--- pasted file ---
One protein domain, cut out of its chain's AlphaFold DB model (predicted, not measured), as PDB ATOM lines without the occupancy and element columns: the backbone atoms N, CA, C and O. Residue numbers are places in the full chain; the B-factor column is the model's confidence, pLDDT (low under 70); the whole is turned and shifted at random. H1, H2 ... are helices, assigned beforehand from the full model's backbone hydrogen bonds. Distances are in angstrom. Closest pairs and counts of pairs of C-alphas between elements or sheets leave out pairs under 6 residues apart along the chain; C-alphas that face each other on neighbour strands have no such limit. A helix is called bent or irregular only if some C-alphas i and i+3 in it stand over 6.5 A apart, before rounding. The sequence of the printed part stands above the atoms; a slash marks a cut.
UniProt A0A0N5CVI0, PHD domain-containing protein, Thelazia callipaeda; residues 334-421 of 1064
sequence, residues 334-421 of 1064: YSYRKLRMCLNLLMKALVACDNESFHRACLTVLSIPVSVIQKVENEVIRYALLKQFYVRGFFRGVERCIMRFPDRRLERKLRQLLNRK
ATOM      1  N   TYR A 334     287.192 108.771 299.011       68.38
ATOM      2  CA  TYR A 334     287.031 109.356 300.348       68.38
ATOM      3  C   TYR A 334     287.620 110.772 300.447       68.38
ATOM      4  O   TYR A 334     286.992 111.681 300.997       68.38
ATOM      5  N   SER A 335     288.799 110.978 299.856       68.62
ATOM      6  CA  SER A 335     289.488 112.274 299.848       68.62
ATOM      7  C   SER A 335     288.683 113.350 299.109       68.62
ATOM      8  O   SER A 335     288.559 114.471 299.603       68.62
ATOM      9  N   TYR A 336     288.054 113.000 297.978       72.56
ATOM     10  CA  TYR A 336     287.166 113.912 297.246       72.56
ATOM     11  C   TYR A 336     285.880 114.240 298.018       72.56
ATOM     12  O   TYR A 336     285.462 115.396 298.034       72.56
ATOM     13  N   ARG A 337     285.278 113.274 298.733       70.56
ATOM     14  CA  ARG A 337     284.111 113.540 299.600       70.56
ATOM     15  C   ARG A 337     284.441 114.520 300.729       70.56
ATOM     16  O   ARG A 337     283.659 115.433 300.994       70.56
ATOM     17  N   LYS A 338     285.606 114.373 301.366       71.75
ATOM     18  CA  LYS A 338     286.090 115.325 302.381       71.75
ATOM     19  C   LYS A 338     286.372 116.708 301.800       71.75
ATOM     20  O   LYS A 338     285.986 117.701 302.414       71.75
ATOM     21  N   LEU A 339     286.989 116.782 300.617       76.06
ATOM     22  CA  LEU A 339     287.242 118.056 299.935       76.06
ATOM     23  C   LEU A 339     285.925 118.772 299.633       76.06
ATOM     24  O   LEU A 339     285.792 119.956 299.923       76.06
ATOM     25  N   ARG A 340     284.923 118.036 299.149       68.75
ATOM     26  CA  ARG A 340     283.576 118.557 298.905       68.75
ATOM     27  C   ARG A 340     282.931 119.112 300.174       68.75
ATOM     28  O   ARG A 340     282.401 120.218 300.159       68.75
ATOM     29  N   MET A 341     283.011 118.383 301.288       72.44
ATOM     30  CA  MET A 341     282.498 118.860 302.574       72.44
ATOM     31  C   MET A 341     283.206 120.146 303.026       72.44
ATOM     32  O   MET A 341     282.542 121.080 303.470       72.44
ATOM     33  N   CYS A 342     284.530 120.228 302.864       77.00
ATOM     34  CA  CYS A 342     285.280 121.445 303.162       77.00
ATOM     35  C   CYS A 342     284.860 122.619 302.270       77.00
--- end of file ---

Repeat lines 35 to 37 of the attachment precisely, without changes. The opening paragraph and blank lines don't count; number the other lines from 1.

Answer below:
ATOM     33  N   CYS A 342     284.530 120.228 302.864       77.00
ATOM     34  CA  CYS A 342     285.280 121.445 303.162       77.00
ATOM     35  C   CYS A 342     284.860 122.619 302.270       77.00